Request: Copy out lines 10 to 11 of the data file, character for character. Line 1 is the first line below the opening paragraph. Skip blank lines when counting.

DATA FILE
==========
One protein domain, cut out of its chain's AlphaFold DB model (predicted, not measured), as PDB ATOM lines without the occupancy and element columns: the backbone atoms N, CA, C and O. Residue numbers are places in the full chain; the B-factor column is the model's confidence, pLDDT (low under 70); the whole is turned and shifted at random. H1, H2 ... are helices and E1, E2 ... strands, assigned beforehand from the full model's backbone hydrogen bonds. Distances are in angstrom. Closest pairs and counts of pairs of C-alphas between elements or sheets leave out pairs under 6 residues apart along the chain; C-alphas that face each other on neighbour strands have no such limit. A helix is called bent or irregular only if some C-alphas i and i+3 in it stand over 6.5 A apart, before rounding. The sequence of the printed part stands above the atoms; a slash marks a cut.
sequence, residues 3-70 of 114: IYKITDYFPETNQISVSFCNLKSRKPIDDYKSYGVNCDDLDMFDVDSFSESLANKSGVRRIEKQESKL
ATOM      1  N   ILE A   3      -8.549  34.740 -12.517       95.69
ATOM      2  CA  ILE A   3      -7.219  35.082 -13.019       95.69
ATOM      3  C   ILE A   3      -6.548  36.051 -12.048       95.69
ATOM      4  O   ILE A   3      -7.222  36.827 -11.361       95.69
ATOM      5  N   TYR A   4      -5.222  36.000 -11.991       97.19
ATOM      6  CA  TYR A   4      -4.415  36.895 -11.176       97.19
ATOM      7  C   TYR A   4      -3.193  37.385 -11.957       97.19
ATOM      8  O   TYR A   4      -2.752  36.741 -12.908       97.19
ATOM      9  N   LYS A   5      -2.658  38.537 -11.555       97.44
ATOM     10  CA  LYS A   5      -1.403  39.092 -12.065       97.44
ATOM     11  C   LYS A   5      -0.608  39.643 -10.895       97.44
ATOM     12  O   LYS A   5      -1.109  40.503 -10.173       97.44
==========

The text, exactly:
ATOM      9  N   LYS A   5      -2.658  38.537 -11.555       97.44
ATOM     10  CA  LYS A   5      -1.403  39.092 -12.065       97.44